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Biogenicity of Silica Precipitation Around Geysers and Hot-Spring Vents, North Island, New Zealand
Brian Jones (1), Robin W. Renaut (2), Michael R. Rosen (3)
At both localities the microbes lack evidence of desiccation or shrinkage, which implies that they were silicified rapidly at or shortly after their death. Microbe preservation is commonly spectacular; even the trichome is recognizable in many specimens. Although replacement by silica preserved the cells of the trichome, cell walls and septae were not preserved, possibly because they were destroyed by autolysis before silicification. The sheath that surrounded the trichome is normally well preserved. However, late silica precipitation produced thick external encrustations of amorphous silica around many sheaths.
Although boiling and very hot (> 90°C) waters were discharged, temperatures
at many sites surrounding the vents remained sufficiently low and moist
to support a microbial community that included thermophilic bacteria and
cyanobacteria. In these cooler niches, the microbes and their biofilms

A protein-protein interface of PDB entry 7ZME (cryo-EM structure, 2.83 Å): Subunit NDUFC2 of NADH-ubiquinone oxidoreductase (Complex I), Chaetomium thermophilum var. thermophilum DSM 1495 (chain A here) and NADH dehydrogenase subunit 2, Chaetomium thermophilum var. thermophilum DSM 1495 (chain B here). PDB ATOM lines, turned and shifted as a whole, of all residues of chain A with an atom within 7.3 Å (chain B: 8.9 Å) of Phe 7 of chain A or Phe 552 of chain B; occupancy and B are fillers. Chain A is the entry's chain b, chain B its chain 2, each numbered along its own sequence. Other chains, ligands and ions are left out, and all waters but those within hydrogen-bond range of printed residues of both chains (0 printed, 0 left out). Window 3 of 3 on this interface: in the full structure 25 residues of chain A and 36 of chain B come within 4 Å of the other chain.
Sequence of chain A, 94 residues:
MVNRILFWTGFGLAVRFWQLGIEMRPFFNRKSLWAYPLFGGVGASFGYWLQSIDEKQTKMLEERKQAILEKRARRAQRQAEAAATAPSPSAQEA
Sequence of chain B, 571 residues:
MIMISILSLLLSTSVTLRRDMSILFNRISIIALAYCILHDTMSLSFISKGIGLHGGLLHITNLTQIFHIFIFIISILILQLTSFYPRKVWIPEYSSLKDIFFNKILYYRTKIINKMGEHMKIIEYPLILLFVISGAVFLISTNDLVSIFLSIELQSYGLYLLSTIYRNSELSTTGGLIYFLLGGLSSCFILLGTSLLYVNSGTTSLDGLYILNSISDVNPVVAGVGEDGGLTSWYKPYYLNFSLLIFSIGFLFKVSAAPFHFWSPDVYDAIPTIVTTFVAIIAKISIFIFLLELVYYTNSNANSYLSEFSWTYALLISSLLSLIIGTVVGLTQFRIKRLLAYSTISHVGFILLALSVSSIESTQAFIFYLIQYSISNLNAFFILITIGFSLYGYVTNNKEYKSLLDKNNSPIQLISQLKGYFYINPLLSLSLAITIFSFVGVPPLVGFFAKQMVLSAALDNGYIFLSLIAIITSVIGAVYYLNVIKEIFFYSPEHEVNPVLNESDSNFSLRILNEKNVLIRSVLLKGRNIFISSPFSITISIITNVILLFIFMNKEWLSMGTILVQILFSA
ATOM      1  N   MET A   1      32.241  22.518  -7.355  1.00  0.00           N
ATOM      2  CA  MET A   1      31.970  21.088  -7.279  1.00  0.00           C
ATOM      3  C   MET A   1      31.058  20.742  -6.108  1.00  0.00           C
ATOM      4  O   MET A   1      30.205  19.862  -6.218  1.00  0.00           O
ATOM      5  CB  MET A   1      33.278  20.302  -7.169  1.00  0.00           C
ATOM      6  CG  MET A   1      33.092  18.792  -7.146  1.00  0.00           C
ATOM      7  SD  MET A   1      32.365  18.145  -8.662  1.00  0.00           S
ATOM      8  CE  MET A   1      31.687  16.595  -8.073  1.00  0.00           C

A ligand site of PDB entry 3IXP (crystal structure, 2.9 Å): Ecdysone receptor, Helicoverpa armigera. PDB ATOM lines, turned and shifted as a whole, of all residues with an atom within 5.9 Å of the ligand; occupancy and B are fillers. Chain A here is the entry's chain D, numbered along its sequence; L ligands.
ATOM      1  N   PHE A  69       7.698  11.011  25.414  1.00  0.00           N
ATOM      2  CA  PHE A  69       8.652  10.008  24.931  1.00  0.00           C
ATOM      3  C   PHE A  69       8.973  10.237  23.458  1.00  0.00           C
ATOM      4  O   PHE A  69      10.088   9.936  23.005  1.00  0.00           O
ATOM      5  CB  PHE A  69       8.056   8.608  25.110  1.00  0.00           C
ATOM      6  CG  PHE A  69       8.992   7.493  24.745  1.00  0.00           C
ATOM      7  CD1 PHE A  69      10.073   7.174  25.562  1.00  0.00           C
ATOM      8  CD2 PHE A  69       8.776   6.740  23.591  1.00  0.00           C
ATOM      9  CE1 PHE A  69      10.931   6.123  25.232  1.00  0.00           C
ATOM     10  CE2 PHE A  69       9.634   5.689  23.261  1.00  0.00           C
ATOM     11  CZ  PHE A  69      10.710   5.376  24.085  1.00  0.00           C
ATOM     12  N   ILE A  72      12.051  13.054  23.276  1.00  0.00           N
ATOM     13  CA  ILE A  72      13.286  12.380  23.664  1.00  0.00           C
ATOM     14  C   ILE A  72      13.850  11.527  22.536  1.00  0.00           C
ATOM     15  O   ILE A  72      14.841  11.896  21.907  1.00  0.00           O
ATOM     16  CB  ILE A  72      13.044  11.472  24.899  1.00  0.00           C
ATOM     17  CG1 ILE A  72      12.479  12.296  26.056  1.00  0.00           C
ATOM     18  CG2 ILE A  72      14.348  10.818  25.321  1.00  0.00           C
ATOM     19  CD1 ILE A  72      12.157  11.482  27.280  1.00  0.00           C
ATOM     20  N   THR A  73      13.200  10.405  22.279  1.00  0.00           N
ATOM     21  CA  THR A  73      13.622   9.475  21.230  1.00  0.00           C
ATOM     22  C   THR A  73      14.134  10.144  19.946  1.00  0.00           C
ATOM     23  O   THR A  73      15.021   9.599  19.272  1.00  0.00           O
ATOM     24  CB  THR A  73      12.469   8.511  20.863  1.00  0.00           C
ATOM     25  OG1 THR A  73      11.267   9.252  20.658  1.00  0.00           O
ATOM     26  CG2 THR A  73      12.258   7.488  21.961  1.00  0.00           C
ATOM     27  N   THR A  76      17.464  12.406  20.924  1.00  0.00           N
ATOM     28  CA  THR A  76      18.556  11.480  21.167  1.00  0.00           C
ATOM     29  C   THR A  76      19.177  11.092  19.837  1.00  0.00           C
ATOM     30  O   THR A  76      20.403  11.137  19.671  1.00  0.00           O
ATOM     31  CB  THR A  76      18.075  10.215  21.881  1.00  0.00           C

served as highly favorable templates for the nucleation and growth of amorphous
silica, and collectively provided a microbial framework for the laminated
accretionary sinter. Silica was supplied from supersaturated spring and
geyser fluids that were delivered to sites of sinter precipitation as air-cooled
spray, as proximal runoff, or as the result of oscillations in the surface
level of the spring or geyser pool waters. In the field and in hand specimen,
the resulting columnar sinter appear to be identical in morphology to that
inferred to originate from abiotic silica precipitation in a sterile environment.
Consequently, some columnar, spicular, and stratiform geyserites are probably
not "abiotic" precipitates, but are true silica stromatolites.
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